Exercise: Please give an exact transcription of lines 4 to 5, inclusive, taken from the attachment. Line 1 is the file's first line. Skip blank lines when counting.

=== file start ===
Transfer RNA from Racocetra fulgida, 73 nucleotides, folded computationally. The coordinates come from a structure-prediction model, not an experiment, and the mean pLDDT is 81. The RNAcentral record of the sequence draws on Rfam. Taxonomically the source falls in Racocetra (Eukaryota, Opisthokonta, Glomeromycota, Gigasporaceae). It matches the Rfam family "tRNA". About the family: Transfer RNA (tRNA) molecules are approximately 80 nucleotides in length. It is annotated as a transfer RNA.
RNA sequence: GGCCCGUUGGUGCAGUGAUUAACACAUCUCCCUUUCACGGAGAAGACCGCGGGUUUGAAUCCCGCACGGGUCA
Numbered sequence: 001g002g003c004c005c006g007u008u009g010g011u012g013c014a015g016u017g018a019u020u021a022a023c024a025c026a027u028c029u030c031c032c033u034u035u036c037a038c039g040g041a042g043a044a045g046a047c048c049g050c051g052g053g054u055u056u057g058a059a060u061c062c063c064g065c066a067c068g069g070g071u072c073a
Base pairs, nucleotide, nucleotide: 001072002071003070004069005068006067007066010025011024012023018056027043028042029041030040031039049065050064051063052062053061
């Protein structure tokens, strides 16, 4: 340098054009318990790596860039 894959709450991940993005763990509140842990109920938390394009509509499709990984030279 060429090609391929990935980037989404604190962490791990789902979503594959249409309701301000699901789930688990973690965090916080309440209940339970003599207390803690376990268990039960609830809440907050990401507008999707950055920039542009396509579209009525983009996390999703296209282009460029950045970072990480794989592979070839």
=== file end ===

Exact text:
Base pairs, nucleotide, nucleotide: 001072002071003070004069005068006067007066010025011024012023018056027043028042029041030040031039049065050064051063052062053061
């Protein structure tokens, strides 16, 4: 340098054009318990790596860039 894959709450991940993005763990509140842990109920938390394009509509499709990984030279 060429090609391929990935980037989404604190962490791990789902979503594959249409309701301000699901789930688990973690965090916080309440209940339970003599207390803690376990268990039960609830809440907050990401507008999707950055920039542009396509579209009525983009996390999703296209282009460029950045970072990480794989592979070839």